Busy Week Ahead For Central Banks

US equities came under more pressure at the end of last week, with the S&P 500 falling to its lowest in four weeks, down around 2% month to data.  The drop will test the buy on dips mentality as the S&P is once again resting just above its pivotal 55-day moving average, a level that has seen strong buying interest in the past. 

Economic data gave little help to market sentiment, with the University of Michigan confidence index improving a little to 71.0 in early September but falling slightly below consensus expectations at 72.0.  Separately, the inflation expectations measures were broadly unchanged, with the most relevant series for Fed officials (the 5-10y) remaining steady at 2.9%, which is still consistent with the Fed’s 2% goal.

This week is all about central bank meetings, with an array of policy meetings including in Indonesia (Tue), Sweden (Tue), Hungary (Tue), China (Wed), Japan (Wed), US (Wed), Brazil (Thu), Philippines (Thu), UK (Thu), Norway (Thu), Switzerland (Thu), South Africa (Thu), and Taiwan (Fri), all on tap. 

Most focus will obviously be on the Federal Reserve FOMC meeting, during which officials will likely signal that they are almost ready to taper. A formal announcement is likely in December or possibly November.  Most other central banks are likely to stay on hold except a likely 25bp hike in Norway, 25bp in Hungary, and 100bp in Brazil.

Politics will also be in focus, with Canada’s Federal election and the results of Russia’s parliamentary elections today.  Polls suggest the incumbent Liberals ahead though the most likely outcome is a minority government in Canada while in Russia the ruling pro Kremlin United Russia party is likely to renew its supermajority. 

Other issues in focus this week are frictions over the US debt ceiling, with the House voting soon on raising the ceiling.  US Treasury Secretary Yellen renewed her calls for Congress to raise of suspend the debt ceiling stating in a Wall Street Journal op-ed that failing to do so “would produce widespread economic catastrophe”. 

In China, Evergrande’s travails will be in the spotlight on Thursday when interest payments on two of its notes come due amid growing default risks.  Indeed, China related stocks slid on Monday morning as Evergrande concerns spread through the market.  Property developer stocks are under most pressure and whether there is wider contagion will depend on events on Thursday.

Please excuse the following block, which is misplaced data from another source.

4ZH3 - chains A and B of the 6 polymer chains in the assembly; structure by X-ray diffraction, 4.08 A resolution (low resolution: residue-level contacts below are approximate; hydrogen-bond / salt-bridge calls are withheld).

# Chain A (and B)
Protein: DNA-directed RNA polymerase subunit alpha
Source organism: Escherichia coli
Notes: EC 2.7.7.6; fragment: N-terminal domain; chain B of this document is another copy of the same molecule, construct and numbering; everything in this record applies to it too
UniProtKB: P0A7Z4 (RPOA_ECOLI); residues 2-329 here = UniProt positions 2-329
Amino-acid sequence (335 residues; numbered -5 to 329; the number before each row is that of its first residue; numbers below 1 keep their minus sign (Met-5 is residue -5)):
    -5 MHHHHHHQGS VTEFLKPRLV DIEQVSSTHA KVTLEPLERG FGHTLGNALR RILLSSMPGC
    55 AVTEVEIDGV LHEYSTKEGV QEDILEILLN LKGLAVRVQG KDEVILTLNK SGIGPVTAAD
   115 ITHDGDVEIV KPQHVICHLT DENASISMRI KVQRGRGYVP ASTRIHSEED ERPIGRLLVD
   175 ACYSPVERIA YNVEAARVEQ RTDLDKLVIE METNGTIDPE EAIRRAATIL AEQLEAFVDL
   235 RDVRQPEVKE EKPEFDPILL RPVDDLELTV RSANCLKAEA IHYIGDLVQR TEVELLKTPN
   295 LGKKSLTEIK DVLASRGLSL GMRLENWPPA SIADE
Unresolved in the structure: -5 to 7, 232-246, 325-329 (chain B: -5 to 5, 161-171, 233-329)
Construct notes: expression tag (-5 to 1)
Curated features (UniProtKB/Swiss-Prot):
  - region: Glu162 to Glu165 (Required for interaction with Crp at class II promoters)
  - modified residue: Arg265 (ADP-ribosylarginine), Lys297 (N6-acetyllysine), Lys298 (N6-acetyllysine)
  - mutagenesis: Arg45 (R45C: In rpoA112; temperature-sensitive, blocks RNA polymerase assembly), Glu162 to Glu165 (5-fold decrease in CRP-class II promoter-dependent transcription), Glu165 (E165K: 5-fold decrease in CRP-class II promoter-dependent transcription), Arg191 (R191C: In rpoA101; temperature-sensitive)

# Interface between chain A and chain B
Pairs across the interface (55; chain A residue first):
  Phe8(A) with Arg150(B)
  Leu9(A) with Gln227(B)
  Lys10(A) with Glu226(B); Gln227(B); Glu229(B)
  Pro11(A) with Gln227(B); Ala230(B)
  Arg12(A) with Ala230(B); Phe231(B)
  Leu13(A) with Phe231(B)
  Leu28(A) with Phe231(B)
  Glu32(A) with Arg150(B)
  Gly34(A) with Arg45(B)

The US dollar has continued to strengthen, edging towards its 20 Aug high around 92.729 (DXY) and looks likely to remain firm heading into the Fed FOMC meeting especially as it will hard for Fed Chair Powell to sound too dovish and given risks of a hawkish shift in the dot plot.  Positioning data is showing increasingly positive sentiment towards the dollar, with speculative positioning (CFTC IMM net non-commercial futures) data showing the highest net long DXY position since May 2020. 

Conversely, speculative positioning in Australian dollar has hit a record low likely undermined by weaker iron ore prices.  Similarly, positioning in Canadian dollar is at its lowest since Dec 2020 while Swiss franc positioning is at its lowest since Dec 2019. Asian currencies have been hit, with the ADXY sliding over recent days.  The Chinese currency, CNY has been undermined by weaker data and concerns over Evergrande while high virus cases in some countries are hurting the likes of Thai baht. 

Plethora Of Central Banks

This week is a busy one for central bank meetings and data releases.  There are key policy meetings in the US (Wed), followed by Indonesia, Norway, Switzerland, Turkey, Brazil (all on Thu) and Japan (Fri).  None are expected to change policy settings except the BCB in Brazil, with the consensus expecting a 75bp hike there.

There will however, be lot of attention on the language of the statements for any hawkish tinges.  The US Federal Reserve FOMC for instance is likely to continue to highlight that inflation pressures are transitory but could state they have started to discuss some form of progress-dependent tapering plan even as the Fed remains far from actual tapering. 

While markets may be buying the “transitory” inflation story, consumer expectations remain elevated.  The New York Fed survey showed that consumer inflation expectations 3 years out rose to an 8 year high of 3.6% in May while 1-year expectations rose to a record 4%.  However, markets may find some solace from the drop in lumber prices, which have dropped by around 40% since early May though the CRB commodities index remains near multi-year highs.   

Norway’s Norges Bank may start preparing markets for a third quarter rate hike.  In contrast, in Turkey, attention will be on any clues to when the central bank will ease policy amid calls for a cut from President Erdogan. The Bank of Japan is likely to extend COVID aid for businesses while Bank Indonesia is likely to focus on transmission of past easing rather than cut again. 

Key data this week includes US May retail sales (today) for which a monthly decline in headline sales is likely though spending is still likely to have grown strongly over the quarter.  China’s May data dump (Wed) will also garner attention, with healthy gains in both retail sales and industrial production likely, even taking account of base effects. 

Australia’s May jobs report (Thu) is forecast to show an increase though there are downside risks emanating from JobkKeeper’s expiry in May.  Reserve Bank of Australia June minutes (today) and speech by governor Lowe (Thu) will also be scrutinized for thinking on whether RBA will extend the YCC bond to the Nov 24s and quantitative easing commitment. 

There are also several other central bank speeches of importance this week including two speeches by Bank of England governor Bailey, and several European Central Bank speakers. 

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